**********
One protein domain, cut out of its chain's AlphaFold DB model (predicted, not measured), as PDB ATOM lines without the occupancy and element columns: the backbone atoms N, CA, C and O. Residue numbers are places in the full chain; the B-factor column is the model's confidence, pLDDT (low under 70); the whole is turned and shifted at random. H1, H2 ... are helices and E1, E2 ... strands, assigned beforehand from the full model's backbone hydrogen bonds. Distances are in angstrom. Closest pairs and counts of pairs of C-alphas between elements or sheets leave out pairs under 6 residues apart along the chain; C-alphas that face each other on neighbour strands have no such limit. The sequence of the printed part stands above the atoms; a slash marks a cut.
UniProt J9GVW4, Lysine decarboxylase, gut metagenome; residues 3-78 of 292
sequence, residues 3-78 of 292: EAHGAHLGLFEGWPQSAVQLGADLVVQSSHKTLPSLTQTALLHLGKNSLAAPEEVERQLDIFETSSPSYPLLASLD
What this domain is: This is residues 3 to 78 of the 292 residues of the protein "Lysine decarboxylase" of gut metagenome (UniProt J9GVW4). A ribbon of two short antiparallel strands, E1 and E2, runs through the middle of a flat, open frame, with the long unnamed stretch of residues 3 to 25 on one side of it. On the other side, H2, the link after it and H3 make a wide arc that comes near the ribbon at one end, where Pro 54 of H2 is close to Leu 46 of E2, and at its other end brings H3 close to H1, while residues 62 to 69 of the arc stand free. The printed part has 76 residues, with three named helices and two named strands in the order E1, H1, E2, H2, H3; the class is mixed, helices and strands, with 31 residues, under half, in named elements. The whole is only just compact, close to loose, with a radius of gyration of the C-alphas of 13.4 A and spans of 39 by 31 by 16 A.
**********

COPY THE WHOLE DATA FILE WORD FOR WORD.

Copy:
One protein domain, cut out of its chain's AlphaFold DB model (predicted, not measured), as PDB ATOM lines without the occupancy and element columns: the backbone atoms N, CA, C and O. Residue numbers are places in the full chain; the B-factor column is the model's confidence, pLDDT (low under 70); the whole is turned and shifted at random. H1, H2 ... are helices and E1, E2 ... strands, assigned beforehand from the full model's backbone hydrogen bonds. Distances are in angstrom. Closest pairs and counts of pairs of C-alphas between elements or sheets leave out pairs under 6 residues apart along the chain; C-alphas that face each other on neighbour strands have no such limit. The sequence of the printed part stands above the atoms; a slash marks a cut.
UniProt J9GVW4, Lysine decarboxylase, gut metagenome; residues 3-78 of 292
sequence, residues 3-78 of 292: EAHGAHLGLFEGWPQSAVQLGADLVVQSSHKTLPSLTQTALLHLGKNSLAAPEEVERQLDIFETSSPSYPLLASLD
What this domain is: This is residues 3 to 78 of the 292 residues of the protein "Lysine decarboxylase" of gut metagenome (UniProt J9GVW4). A ribbon of two short antiparallel strands, E1 and E2, runs through the middle of a flat, open frame, with the long unnamed stretch of residues 3 to 25 on one side of it. On the other side, H2, the link after it and H3 make a wide arc that comes near the ribbon at one end, where Pro 54 of H2 is close to Leu 46 of E2, and at its other end brings H3 close to H1, while residues 62 to 69 of the arc stand free. The printed part has 76 residues, with three named helices and two named strands in the order E1, H1, E2, H2, H3; the class is mixed, helices and strands, with 31 residues, under half, in named elements. The whole is only just compact, close to loose, with a radius of gyration of the C-alphas of 13.4 A and spans of 39 by 31 by 16 A.